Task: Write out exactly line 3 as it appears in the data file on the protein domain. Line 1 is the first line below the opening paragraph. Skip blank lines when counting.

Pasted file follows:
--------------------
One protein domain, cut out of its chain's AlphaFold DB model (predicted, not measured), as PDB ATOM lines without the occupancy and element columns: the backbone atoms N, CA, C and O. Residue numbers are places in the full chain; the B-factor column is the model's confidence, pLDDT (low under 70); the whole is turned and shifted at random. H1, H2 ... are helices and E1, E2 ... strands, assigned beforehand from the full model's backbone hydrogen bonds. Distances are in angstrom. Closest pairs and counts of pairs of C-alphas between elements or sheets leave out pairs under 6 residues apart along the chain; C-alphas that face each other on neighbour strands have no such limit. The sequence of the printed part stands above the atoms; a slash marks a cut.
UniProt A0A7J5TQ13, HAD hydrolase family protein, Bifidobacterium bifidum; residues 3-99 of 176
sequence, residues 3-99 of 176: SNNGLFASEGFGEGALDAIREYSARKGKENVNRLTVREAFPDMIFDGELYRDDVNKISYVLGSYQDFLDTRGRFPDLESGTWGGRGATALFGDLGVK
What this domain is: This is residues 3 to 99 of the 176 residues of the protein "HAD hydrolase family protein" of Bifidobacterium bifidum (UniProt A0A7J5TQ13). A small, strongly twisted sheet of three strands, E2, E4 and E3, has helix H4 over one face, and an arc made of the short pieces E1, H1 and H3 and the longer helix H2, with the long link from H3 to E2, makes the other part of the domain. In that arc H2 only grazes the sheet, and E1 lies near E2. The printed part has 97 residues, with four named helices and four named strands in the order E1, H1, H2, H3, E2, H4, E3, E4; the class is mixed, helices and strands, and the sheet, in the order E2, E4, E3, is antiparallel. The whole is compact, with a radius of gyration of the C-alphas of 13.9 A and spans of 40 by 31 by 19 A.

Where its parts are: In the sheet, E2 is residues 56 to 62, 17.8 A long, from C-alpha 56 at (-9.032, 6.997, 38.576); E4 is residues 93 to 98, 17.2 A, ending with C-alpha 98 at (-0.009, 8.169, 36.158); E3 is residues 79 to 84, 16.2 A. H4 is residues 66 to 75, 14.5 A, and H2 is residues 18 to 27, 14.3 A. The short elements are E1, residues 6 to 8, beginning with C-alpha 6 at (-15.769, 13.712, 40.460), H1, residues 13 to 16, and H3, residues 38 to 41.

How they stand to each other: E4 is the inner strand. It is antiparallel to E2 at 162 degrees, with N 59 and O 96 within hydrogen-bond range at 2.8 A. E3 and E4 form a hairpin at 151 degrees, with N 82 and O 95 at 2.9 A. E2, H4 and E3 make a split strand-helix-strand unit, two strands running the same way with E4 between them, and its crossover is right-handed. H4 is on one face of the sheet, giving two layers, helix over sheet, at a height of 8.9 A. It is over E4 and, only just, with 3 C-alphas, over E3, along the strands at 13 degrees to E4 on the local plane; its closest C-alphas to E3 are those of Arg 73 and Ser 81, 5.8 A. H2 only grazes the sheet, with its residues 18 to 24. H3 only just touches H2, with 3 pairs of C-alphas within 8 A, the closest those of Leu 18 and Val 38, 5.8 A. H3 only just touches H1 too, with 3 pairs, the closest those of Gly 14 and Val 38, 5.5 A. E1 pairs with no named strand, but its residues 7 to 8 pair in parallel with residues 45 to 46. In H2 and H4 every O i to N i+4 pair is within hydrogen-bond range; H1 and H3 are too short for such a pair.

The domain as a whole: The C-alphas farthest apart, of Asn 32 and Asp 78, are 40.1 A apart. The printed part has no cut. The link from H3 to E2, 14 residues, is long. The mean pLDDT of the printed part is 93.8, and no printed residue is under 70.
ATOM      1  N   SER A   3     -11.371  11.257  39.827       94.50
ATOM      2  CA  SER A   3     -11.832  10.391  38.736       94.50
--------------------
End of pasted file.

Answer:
What this domain is: This is residues 3 to 99 of the 176 residues of the protein "HAD hydrolase family protein" of Bifidobacterium bifidum (UniProt A0A7J5TQ13). A small, strongly twisted sheet of three strands, E2, E4 and E3, has helix H4 over one face, and an arc made of the short pieces E1, H1 and H3 and the longer helix H2, with the long link from H3 to E2, makes the other part of the domain. In that arc H2 only grazes the sheet, and E1 lies near E2. The printed part has 97 residues, with four named helices and four named strands in the order E1, H1, H2, H3, E2, H4, E3, E4; the class is mixed, helices and strands, and the sheet, in the order E2, E4, E3, is antiparallel. The whole is compact, with a radius of gyration of the C-alphas of 13.9 A and spans of 40 by 31 by 19 A.